On the other hand, the concept of religious freedom implies the recognition for the individual of the natural right to freely profess and express his beliefs, without the intervention or interference of political power or Government. Accordingly, whilst tolerance had been considered historically as a "concession" granted by the dominant religious movement or Church to other religious minorities, religious freedom appears in the Western civilization only once the political power is separated from the religious community. And here the Reform had its influence.
LOCKE'S TOLERANCE: Against this background, the problem of tolerance appears to Locke as a political problem, based on his conception of the State as a society born out of the consent of free men. In his State, it is logical to deny the political power, the possibility to interfere in private matters. Locke defends religious tolerance recurring to several arguments.
Politically, war and factionalisms are not the product of religious differences, but of human intolerance. In other words, it is not a requisite for the State, in order to function, to have a unified religion. From the religious standpoint, the Church is a free and voluntary assembly. No man can be forced by the magistrate to enter or remain in a specific Church or religious denomination. Only if we freely follow the mandates of our conscience, we follow the road to salvation. Thus, all political efforts to force us to adopt the "true faith" are vain and anti-religious.
Persecution, in itself, is not Christian and Locke concludes that in all matters related to the faith, violence is not an adequate or acceptable mean to gain followers.
Religious freedom, therefore, is a natural right of the individual and truth cannot be monopolized by any single religious denomination or person.
RESTRICTIONS: Does Locke really advocate absolute freedom for all men of every sect or religion when he writes: "Absolute liberty, just and true liberty, equal and impartial liberty, is the thing that we stand in need for"?
Not really. Tolerance has to be just, but practicable, in accordance to public interest. Therefore tolerance cannot condone ideas that are contrary to society or to moral rules required for the preservation of society. Doesn't Rome require submission from a catholic prince to a foreign power? For Locke, there is no real distinction between Catholics and atheists, from the political standpoint.
CONCLUSION: For Locke the only limits to religious freedom are the need to avoid damage to other individuals and the preservation of the existence of the State. On the other hand, such a freedom is only viable as a consequence of the secularization of politic and the separation between Church and State. I TRULY RECOMMEND THIS SEMINAL WORK. Time has not taken away certain lessons that are to be learned, if we want to live in a better world, a more tolerant one. GOOD ANTIDOTE AGAINST FUNDAMENTALISM.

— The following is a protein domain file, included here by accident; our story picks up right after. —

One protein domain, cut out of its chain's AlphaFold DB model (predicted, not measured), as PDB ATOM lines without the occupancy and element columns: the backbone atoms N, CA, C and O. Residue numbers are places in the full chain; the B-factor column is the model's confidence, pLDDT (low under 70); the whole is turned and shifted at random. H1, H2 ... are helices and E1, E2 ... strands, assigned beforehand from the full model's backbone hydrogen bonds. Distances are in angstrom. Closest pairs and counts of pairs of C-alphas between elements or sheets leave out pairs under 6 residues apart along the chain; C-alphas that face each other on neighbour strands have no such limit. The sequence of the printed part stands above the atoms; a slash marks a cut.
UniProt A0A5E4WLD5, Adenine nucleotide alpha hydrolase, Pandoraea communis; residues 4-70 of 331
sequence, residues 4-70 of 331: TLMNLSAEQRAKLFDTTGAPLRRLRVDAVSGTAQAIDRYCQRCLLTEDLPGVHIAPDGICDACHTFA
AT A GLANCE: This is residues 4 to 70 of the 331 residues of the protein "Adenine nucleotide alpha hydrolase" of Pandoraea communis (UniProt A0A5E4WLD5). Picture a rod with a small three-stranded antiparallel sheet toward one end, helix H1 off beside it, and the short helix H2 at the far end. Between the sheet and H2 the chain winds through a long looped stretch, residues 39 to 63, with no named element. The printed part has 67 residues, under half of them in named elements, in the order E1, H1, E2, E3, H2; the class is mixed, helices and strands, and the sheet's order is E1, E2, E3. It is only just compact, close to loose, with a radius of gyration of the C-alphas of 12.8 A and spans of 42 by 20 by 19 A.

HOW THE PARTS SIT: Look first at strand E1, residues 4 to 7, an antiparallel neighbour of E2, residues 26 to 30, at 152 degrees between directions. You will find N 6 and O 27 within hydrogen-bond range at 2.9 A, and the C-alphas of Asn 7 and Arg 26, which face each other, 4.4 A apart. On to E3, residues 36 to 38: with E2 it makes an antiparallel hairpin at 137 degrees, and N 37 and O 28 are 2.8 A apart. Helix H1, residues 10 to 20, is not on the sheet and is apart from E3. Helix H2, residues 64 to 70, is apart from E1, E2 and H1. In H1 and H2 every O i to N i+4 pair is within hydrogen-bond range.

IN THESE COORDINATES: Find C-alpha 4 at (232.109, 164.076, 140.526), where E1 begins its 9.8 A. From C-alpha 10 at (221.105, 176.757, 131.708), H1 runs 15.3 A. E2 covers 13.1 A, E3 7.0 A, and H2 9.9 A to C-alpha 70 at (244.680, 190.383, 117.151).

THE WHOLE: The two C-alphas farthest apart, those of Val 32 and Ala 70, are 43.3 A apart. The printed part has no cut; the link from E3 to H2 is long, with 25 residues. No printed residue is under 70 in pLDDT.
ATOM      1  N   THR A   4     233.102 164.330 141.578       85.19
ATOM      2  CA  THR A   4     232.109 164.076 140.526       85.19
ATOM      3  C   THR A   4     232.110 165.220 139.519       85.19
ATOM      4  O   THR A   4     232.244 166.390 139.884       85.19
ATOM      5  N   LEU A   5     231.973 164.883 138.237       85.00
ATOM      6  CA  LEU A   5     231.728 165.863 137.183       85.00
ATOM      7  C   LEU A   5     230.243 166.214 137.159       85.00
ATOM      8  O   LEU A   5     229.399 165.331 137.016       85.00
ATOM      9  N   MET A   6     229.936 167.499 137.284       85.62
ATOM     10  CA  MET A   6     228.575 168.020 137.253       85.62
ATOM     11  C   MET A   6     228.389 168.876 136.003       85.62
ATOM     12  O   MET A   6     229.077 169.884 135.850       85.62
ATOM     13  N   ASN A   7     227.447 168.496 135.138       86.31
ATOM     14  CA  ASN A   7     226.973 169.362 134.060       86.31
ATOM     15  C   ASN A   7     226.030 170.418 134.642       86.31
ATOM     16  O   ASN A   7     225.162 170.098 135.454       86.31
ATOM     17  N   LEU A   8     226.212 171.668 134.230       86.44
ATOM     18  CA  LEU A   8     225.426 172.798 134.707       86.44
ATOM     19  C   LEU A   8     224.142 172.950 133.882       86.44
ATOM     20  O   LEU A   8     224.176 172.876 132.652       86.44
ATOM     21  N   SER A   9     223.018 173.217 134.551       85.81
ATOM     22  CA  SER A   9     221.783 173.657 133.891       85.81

on July 21, 2015
Locke's Letter on Toleration is one of the greatest defenses of religious liberty and libertarian ideals ever written. Locke calls for complete freedom of conscience and restricts the state to what concerns men civilly in their property, lives, liberty and protection against fraud and violence.
The conscience of men and the rituals and ideals of each particular religion and not the purview of the state. Civil society is not the concern of government. The state has limited duties and the prescribing the faith of people is not one of them.
His argument today applies to issues of polygamy, gay marriage, etc as issues for INTERNAL matters of a church, whom and how they decide membership while the state must treat all fairly before the law.
Locke argues that unless the church is violating general rules of society, their rules of membership are not the purview of government. He is a true advocate for the separation of religion and government
on July 26, 2004
The previous reviews leave little that needs to be added, especially from marquisburano. This is a great afternoon read that serves as a peek into the influence of our Founding Fathers as well as a glimse of the early ideas that led to the Revolutions.
There is only one thought to add that may be splitting hairs, but holds theoretical ramifications when one considers it. Locke describes in this book 'separation of state from the church'. Yes, he supposes individual freedom of expression of faith, but he views the institutions of faith as entities that can be proactive within the state. The split hair is that in a 'separation of church and state' (which actually is not stated in the Constitution) scenario, we arive at a benign faith community that exists exclusive (in theory) of the state. The first is a restriction only on the state to act on the church, the latter creates a duality for those of faith.
The author does not necessarily imply an opinion for either interpretation. The point made is that this book must be read with the eyes of the history in which it was written. Knowing the history is a great start, but you must also examine it hermaneutically to understand that Locke was arguing against England intermingling (understatement) with the Chruch, as many other authors since Henry VIII have done.
Read Locke, he is one of the masters of his time and our lives are affected by it daily.